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Lee v. Cameron

United States District Court, M.D. Pennsylvania

March 5, 2015

HAN TAK LEE, Petitioner,
v.
KEN CAMERON, SUPERINTENDENT, ET AL., Respondents.

MEMORANDUM

WILLIAM J. NEALON, District Judge.

On October 29, 2008, Petitioner, Han Tak Lee, filed a petition for writ of habeas corpus pursuant to the 28 U.S.C. § 2254, requesting that this Court overturn his conviction because the science used to convict him in a 1990 jury trial of arson and murder in connection with the death of his daughter has been debunked. (Doc. 1). This petition was initially denied on September 22, 2010. (Doc. 18). Petitioner subsequently filed a Notice of Appeal, which was granted by Third Circuit Court of Appeals on February 21, 2012. (Docs. 23 and 24). The Third Circuit concluded Petitioner was entitled to additional discovery. See Han Tak Lee v. Glunt, 667 F.3d 397 (3d Cir. 2012). Additional discovery was conducted and an evidentiary hearing was held. Ultimately, because the scientific fire evidence used to convict Petitioner had been debunked, this Court conditionally granted the petition, and ordered that the Court of Common Pleas of Monroe County either release or retry Petitioner within one hundred twenty (120) days from the Order date. (Docs. 93 and 94). On August 11, 2014, Petitioner filed a motion for immediate release, which was granted on August 20, 2014 for purposes of setting Petitioner's conditions of release at a bond hearing that then occurred on August 22, 2014 before Magistrate Judge Carlson. (Docs. 94, 99, and 100-104). Petitioner was released from custody on August 22, 2014 on bail conditions pending the resolution of this litigation on appeal. (Doc. 100-104).

On September 8, 2014, Respondents filed a Notice of Appeal in the Third Circuit Court of Appeals. (Doc. 105). This appeal is still pending. On December 9, 2014, Petitioner filed a motion for order issuing an indicative ruling under Federal Rule of Civil Procedure 62.1 that the writ has become absolute. (Doc. 107). Respondents filed a response on December 12, 2014. (Doc. 108). On December 15, 2014, Magistrate Judge Carlson issued a Report and Recommendation ("R&R"), recommending that this Court defer ruling on Petitioner's motion for order issuing an indicative ruling under Federal Rule of Civil Procedure 62.1 that the writ has become absolute until such time, if any, that the Third Circuit remand the case for such a ruling. (Doc. 109). On December 23, 2014, Petitioner filed a Notice of Non-objection to the R&R. (Doc. 110). For the reasons set forth below, the rationale of the R&R will be adopted, but the motion for an indicative ruling will be denied without prejudice.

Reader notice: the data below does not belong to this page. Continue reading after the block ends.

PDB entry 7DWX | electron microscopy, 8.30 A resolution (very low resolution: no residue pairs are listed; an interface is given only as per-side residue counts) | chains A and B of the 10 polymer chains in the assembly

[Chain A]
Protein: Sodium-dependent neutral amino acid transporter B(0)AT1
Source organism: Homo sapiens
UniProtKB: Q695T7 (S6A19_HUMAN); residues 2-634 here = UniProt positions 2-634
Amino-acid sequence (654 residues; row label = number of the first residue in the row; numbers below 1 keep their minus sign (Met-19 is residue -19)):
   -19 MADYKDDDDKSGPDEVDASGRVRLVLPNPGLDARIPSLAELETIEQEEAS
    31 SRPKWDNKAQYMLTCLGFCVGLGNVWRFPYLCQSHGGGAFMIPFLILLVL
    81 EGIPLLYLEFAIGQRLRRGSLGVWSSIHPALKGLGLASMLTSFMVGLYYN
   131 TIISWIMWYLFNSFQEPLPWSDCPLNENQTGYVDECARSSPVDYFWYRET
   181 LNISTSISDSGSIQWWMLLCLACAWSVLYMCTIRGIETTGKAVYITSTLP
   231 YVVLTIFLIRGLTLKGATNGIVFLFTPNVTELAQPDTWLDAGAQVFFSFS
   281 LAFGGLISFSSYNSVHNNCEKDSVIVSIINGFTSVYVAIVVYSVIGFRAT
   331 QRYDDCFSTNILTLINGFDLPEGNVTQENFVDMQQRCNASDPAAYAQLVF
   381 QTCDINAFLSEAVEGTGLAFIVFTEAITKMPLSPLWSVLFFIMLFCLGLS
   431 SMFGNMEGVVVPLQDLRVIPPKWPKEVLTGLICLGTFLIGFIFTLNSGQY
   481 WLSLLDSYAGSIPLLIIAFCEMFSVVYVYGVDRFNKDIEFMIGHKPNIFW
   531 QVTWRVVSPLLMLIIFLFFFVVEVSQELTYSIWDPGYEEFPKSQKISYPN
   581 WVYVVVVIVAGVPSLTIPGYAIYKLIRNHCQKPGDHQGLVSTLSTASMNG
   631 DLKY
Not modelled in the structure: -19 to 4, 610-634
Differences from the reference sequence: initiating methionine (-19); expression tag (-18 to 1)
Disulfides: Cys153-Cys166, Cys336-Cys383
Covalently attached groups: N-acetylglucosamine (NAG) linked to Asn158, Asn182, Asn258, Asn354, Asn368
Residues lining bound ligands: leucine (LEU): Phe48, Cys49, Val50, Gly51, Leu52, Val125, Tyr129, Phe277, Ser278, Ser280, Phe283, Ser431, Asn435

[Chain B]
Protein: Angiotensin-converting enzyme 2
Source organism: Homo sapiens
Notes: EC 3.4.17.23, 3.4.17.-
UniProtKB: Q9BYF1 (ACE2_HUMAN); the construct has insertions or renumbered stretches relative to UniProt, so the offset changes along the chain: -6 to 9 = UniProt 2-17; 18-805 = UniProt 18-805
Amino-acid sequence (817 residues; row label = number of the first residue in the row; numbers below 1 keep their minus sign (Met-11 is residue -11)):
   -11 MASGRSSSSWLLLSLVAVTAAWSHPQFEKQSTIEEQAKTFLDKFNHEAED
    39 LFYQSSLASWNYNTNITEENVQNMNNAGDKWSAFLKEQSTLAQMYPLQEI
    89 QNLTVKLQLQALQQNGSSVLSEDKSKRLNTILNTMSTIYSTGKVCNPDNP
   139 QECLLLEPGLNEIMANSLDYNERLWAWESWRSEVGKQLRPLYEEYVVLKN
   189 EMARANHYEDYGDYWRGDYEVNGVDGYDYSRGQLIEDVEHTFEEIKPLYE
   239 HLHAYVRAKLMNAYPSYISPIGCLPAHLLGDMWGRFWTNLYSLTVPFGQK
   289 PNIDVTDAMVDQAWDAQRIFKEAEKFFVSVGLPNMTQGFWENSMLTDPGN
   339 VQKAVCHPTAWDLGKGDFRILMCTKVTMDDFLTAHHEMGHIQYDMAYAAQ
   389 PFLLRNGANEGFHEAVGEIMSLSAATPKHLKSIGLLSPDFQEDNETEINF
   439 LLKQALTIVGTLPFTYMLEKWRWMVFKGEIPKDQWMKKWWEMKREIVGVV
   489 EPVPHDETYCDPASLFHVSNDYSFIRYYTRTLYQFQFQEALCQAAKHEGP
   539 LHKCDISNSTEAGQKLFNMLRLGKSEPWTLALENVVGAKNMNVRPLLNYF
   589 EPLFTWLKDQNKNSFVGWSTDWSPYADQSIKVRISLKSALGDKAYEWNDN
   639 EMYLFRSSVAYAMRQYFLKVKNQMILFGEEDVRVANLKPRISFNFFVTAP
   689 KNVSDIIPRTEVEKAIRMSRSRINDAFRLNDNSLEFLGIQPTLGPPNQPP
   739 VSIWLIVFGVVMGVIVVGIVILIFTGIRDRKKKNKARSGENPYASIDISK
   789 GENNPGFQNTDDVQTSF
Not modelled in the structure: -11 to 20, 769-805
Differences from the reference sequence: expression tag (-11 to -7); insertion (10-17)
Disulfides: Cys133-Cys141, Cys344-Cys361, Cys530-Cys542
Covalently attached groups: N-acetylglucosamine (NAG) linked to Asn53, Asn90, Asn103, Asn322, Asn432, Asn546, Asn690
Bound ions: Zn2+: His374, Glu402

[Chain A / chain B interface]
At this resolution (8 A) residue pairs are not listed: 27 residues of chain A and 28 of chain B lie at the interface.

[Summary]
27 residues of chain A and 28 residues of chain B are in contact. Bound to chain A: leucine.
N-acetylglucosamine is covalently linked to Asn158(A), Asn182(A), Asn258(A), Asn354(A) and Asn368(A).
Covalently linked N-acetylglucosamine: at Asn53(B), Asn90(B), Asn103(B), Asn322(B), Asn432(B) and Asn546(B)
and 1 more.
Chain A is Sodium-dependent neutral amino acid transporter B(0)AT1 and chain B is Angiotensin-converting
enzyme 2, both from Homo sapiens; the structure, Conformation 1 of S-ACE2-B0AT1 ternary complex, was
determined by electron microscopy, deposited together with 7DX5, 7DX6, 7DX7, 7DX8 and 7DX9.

Standard of Review

When neither party objects to a magistrate judge's report and recommendation, the district court is not statutorily required to review the report, under de novo or any other standard. Thomas v. Arn, 474 U.S. 140, 152 (1985); 28 U.S.C. § 636(b)(1)(C). Nevertheless, the Third Circuit Court of Appeals has held that it is better practice to afford some level of review to dispositive legal issues raised by the report. Henderson v. Carlson, 812 F.2d 874, 878 (3d Cir. 1987), writ denied, 484 U.S. 837 (1987); Garcia v. I.N.S., 733 F.Supp. 1554, 1555 (M.D. Pa. 1990) (Kosik, J.) (stating "the district court need only review the record for plain error or manifest injustice"). In the absence of objections, review may properly be limited to ascertaining whether there is clear error that not only affects the rights of the plaintiff, but also seriously affects the integrity, fairness, or public reputation of judicial proceedings. Cruz v. Chater, 990 F.Supp. 375, 377 (M.D. Pa. 1998) (Vanaskie, J.). The district court may accept, reject, or modify, in whole or in part, the findings and recommendations contained in the report. 28 U.S.C. § 636(b)(1)(C); M.D. Pa. L.R. 72.3.

Discussion

Initially, Magistrate Judge Carlson outlines the procedural history of the case and the arguments made by both Petitioner and Respondents with regards to the instant motion. (Doc. 109, pp. 1-5). Further, Magistrate Judge Carlson provides a thorough explanation of Rule 62.1 of the Federal Rules of Civil Procedure, which permits a district court to defer or deny a motion when an appeal is pending. (Doc. 109, pp. 5-7). Ultimately, Magistrate Judge Carlson recommends that Petitioner's motion be deferred because "[g]iven this stated purpose for an indicative ruling, we concluded that such a ruling would not be prudential at this time for at least five reasons." (Id. at p. 7). The five reasons provided in the R&R as to why an indicative ruling is not permitted nor necessary at this time include the following: (1) the Third Circuit is fully cognizant of the stakes in the litigation; (2) this Court's prior ruling issued by the Undersigned "plainly describe[s] what is at stake in this case for all parties [, and, ] [] [t]herefore a further elucidation is unnecessary;" (3) it would be inappropriate to issue an indicative ruling because it would "actually change the relief granted to Lee;" (4) Respondents have previously announced that they would not re-try the case if the Order conditionally granting the petition is affirmed on appeal; and (5) the Third Circuit will remand the matter to this Court for purposes of an indicative ruling if it deems it necessary. (Id. at pp. 7-9). After review, and in consideration of Petitioner's non-objection, this Court finds no clear error in Magistrate Judge Carlson's R&R. As such, the rationale of the R&R will be adopted. However, this Court finds that denial of the motion, without prejudice to renew, more appropriate.

A separate Order will be issued.


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